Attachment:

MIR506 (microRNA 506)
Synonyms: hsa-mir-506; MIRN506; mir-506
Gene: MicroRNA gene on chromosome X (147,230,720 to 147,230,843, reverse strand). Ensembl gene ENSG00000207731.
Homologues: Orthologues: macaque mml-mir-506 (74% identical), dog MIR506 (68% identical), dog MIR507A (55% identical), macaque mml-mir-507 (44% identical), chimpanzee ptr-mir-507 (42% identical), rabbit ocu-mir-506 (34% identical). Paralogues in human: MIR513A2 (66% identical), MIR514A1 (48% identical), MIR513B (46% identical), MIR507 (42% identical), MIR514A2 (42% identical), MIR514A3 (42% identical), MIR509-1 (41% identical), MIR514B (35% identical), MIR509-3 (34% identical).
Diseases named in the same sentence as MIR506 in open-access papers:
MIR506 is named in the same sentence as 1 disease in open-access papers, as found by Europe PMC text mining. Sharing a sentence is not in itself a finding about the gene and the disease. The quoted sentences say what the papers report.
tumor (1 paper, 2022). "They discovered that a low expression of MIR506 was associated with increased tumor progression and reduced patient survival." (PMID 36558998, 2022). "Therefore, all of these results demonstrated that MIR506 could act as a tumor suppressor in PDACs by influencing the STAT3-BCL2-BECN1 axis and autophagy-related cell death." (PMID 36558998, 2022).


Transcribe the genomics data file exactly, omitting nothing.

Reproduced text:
MIR506 (microRNA 506)
Synonyms: hsa-mir-506; MIRN506; mir-506
Gene: MicroRNA gene on chromosome X (147,230,720 to 147,230,843, reverse strand). Ensembl gene ENSG00000207731.
Homologues: Orthologues: macaque mml-mir-506 (74% identical), dog MIR506 (68% identical), dog MIR507A (55% identical), macaque mml-mir-507 (44% identical), chimpanzee ptr-mir-507 (42% identical), rabbit ocu-mir-506 (34% identical). Paralogues in human: MIR513A2 (66% identical), MIR514A1 (48% identical), MIR513B (46% identical), MIR507 (42% identical), MIR514A2 (42% identical), MIR514A3 (42% identical), MIR509-1 (41% identical), MIR514B (35% identical), MIR509-3 (34% identical).
Diseases named in the same sentence as MIR506 in open-access papers:
MIR506 is named in the same sentence as 1 disease in open-access papers, as found by Europe PMC text mining. Sharing a sentence is not in itself a finding about the gene and the disease. The quoted sentences say what the papers report.
tumor (1 paper, 2022). "They discovered that a low expression of MIR506 was associated with increased tumor progression and reduced patient survival." (PMID 36558998, 2022). "Therefore, all of these results demonstrated that MIR506 could act as a tumor suppressor in PDACs by influencing the STAT3-BCL2-BECN1 axis and autophagy-related cell death." (PMID 36558998, 2022).